What is the nutritional value of mushrooms?
Mushrooms are edible fungus that can provide several important nutrients. The many kinds of mushroom have varying compositions and nutritional profiles.
From puffballs to truffles, mushrooms can range from everyday fare to a costly delicacy. People can buy them fresh, canned, or dried.
In 2015, each person in the United States consumed, on average, around 3 pounds of mushrooms, according to the Agricultural Marketing Resource Center.
Beyond the diet, mushrooms feature in some types of traditional medicine.
In this article, learn about the nutritional contents and possible health benefits of eating mushrooms. We also give some tips on preparing and serving them and describe the risks.
For example, antioxidants are chemicals that help the body eliminate free radicals.
Free radicals are toxic byproducts of metabolism and other bodily processes. They can accumulate in the body, and if too many collect, oxidative stress can result. This can harm the body’s cells and may lead to various health conditions.
Among the antioxidant agents in mushrooms are:
- vitamin C
Learn more about antioxidants here.
Some sources have suggested that selenium may help prevent cancer, but a Cochrane review, from 2017, found no evidence to confirm this.
Mushrooms also contain a small amount of vitamin D. There is some evidence that vitamin D supplementation may help prevent or treat some kinds of cancer, though according to a 2018 report, the effect may vary from person to person.
Choline is another antioxidant in mushrooms. Some studies have suggested that consuming choline can reduce the risk of some types of cancer, but at least one other study has indicated that it may increase the risk of prostate cancer.
It is worth noting that consuming a nutrient as a supplement is not the same as consuming it in the diet.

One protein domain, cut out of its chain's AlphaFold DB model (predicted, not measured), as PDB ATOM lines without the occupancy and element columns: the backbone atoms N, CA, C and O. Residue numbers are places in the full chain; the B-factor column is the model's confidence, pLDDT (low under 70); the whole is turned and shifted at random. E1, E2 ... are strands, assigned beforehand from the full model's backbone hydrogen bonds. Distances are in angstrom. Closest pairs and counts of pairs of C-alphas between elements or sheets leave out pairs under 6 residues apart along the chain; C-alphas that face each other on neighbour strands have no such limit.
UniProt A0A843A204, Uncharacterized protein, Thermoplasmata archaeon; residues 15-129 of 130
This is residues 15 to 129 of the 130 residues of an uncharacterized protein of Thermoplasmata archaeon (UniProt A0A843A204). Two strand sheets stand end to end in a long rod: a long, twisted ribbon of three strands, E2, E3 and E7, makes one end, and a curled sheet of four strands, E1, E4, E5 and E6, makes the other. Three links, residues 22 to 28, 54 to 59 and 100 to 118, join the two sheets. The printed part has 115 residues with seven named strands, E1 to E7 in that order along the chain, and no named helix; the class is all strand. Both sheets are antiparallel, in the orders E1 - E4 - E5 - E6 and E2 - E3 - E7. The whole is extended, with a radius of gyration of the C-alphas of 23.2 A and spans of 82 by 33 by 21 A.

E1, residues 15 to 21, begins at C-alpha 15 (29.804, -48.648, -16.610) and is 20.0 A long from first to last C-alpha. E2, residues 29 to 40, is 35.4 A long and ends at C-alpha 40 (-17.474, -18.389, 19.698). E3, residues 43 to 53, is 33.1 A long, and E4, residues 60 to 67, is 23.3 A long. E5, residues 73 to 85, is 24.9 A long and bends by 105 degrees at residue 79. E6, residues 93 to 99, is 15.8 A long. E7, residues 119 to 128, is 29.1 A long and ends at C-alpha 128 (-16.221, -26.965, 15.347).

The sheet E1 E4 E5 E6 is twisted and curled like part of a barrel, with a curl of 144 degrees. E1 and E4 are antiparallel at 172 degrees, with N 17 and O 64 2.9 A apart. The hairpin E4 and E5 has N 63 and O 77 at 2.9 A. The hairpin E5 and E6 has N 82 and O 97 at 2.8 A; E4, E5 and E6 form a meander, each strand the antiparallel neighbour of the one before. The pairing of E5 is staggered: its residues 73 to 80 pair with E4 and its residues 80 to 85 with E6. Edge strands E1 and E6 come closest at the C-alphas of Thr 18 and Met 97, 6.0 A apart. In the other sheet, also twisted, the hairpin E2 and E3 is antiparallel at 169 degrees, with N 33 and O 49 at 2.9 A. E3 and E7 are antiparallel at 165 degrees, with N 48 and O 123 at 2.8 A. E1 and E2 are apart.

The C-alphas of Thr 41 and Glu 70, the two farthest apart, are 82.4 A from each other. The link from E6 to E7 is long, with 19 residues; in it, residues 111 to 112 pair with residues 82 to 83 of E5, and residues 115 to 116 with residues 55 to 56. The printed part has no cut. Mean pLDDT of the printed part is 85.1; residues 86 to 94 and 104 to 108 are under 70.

What links are there between cancer and the diet? Find out here.
Dietary fiber may help manage a number of health conditions, including type 2 diabetes.
A 2018 review of meta-analyses concluded that people who eat a lot of fiber may have a lower risk of developing type 2 diabetes. For those who already have it, fiber may help reduce blood glucose levels.
A cup of sliced, raw mushrooms, weighing 70 grams (g), provides almost 1 g of fiber.
The Dietary Guidelines for Americans recommend that adults consume 22.4–33.6 g of dietary fiber each day, depending on sex and age.
Mushrooms, beans, some vegetables, brown rice, and whole-grain foods can all contribute to a person’s daily requirement of fiber.
The fiber, potassium, and vitamin C in mushrooms may contribute to cardiovascular health.
Potassium can help regulate blood pressure, and this may decrease the risk of hypertension and cardiovascular disease. The American Heart AssociationTrusted Source (AHA) recommend reducing the intake of added salt in the diet and eating more foods that contain potassium.
According to current guidelines, people should consume around 4,700 milligrams (mg) of potassium each day. Mushrooms appear on the AHA’s list of foods that provide potassium.
A 2016 study concluded that people with a vitamin C deficiency were more likely to experience cardiovascular disease and suggested that consuming vitamin C may help prevent this illness. They did not find evidence that vitamin C supplements can reduce the risk of this type of disease.
The stem of the shiitake mushrooms is a good source of beta-glucans.